[GRAPHIC OMITTED]

But that doesn't mean soybean prices will hit $9 again or that traders will see "beans in the teens." Aside from the market still trying to assess the size of the 2003 crop, other fundamental factors are the key to the soybean situation:

* Usage. …

The rest of this article is only available to active members of Questia

Sign up now for a free, 1-day trial and receive full access to:

  • Questia's entire collection
  • Automatic bibliography creation
  • More helpful research tools like notes, citations, and highlights
  • Ad-free environment

Already a member? Log in now.

Notes for this article

Add a new note
If you are trying to select text to create highlights or citations, remember that you must now click or tap on the first word, and then click or tap on the last word.
One moment ...
Default project is now your active project.
Project items

Items saved from this article

This article has been saved
Highlights (0)
Some of your highlights are legacy items.

Highlights saved before July 30, 2012 will not be displayed on their respective source pages.

You can easily re-create the highlights by opening the book page or article, selecting the text, and clicking “Highlight.”

Citations (0)
Some of your citations are legacy items.

Any citation created before July 30, 2012 will labeled as a “Cited page.” New citations will be saved as cited passages, pages or articles.

We also added the ability to view new citations from your projects or the book or article where you created them.

Notes (0)
Bookmarks (0)

You have no saved items from this article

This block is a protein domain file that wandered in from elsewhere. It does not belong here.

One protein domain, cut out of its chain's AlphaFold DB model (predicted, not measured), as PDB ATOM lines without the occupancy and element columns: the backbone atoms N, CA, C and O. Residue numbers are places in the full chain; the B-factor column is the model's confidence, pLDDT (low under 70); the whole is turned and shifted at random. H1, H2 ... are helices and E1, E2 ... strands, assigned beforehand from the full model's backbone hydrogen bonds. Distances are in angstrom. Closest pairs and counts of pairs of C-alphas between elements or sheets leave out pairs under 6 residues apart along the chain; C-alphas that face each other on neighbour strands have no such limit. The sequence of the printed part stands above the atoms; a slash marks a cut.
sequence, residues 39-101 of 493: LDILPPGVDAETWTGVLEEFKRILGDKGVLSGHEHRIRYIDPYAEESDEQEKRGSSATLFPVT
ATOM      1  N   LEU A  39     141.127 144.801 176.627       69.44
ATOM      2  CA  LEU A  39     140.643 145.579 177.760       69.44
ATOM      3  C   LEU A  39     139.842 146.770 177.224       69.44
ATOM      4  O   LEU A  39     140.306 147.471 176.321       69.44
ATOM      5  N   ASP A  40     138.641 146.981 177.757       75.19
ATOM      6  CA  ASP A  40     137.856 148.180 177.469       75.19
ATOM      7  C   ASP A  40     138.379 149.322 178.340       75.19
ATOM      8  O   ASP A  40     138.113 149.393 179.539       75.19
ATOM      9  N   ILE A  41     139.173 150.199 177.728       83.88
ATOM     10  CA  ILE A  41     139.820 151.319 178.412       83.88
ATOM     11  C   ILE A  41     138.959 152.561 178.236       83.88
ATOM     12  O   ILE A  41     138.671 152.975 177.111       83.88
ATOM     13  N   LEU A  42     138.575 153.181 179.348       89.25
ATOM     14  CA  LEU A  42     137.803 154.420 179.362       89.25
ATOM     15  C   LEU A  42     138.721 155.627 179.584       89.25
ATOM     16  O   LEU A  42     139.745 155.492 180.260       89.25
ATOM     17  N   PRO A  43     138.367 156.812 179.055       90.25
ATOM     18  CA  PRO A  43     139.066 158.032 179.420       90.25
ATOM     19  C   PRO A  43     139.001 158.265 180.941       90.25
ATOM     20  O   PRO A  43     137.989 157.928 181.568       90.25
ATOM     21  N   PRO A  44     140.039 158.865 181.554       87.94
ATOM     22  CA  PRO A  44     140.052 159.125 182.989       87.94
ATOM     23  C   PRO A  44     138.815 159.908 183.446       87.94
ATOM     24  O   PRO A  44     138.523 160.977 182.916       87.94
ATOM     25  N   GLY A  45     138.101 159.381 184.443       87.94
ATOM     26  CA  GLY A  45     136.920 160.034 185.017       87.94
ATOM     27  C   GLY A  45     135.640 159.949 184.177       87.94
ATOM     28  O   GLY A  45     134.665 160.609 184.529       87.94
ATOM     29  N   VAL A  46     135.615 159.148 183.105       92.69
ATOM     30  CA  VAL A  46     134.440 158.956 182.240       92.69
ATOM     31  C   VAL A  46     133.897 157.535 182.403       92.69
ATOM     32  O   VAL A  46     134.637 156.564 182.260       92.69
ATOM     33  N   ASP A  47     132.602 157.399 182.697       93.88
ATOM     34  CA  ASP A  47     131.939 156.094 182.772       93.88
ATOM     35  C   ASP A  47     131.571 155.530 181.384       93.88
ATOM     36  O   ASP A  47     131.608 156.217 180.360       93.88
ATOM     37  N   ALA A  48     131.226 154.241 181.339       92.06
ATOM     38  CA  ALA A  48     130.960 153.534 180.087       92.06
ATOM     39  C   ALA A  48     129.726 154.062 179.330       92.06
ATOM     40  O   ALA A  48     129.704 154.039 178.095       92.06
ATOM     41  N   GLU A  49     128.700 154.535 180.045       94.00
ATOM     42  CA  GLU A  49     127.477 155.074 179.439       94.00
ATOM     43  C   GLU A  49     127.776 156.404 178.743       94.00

Project items include:
  • Saved book/article
  • Highlights
  • Quotes/citations
  • Notes
  • Bookmarks
Notes
Cite this article

Cited article

Style
Citations are available only to our active members.
Sign up now to cite pages or passages in MLA, APA and Chicago citation styles.

(Einhorn, 1992, p. 25)

(Einhorn 25)

1

1. Lois J. Einhorn, Abraham Lincoln, the Orator: Penetrating the Lincoln Legend (Westport, CT: Greenwood Press, 1992), 25, http://www.questia.com/read/27419298.

Cited article

Grains, Soybeans: Opposing Forces: U.S. Soybean Production Suffered in the August Heat While Demand Has Remained Strong, Meaning Another Year of Price Rationing. but Watch out for South America. Grains, Meanwhile, Aren't Giving Bulls Much Inspiration
Settings

Settings

Typeface
Text size Smaller Larger Reset View mode
Search within

Search within this article

Look up

Look up a word

  • Dictionary
  • Thesaurus
Please submit a word or phrase above.
Print this page

Print this page

Why can't I print more than one page at a time?

Full screen

matching results for page

Cited passage

Style
Citations are available only to our active members.
Sign up now to cite pages or passages in MLA, APA and Chicago citation styles.

"Portraying himself as an honest, ordinary person helped Lincoln identify with his audiences." (Einhorn, 1992, p. 25).

"Portraying himself as an honest, ordinary person helped Lincoln identify with his audiences." (Einhorn 25)

"Portraying himself as an honest, ordinary person helped Lincoln identify with his audiences."1

1. Lois J. Einhorn, Abraham Lincoln, the Orator: Penetrating the Lincoln Legend (Westport, CT: Greenwood Press, 1992), 25, http://www.questia.com/read/27419298.

Cited passage

Welcome to the new Questia Reader

The Questia Reader has been updated to provide you with an even better online reading experience.  It is now 100% Responsive, which means you can read our books and articles on any sized device you wish.  All of your favorite tools like notes, highlights, and citations are still here, but the way you select text has been updated to be easier to use, especially on touchscreen devices.  Here's how:

1. Click or tap the first word you want to select.
2. Click or tap the last word you want to select.

OK, got it!

Thanks for trying Questia!

Please continue trying out our research tools, but please note, full functionality is available only to our active members.

Your work will be lost once you leave this Web page.

For full access in an ad-free environment, sign up now for a FREE, 1-day trial.

Already a member? Log in now.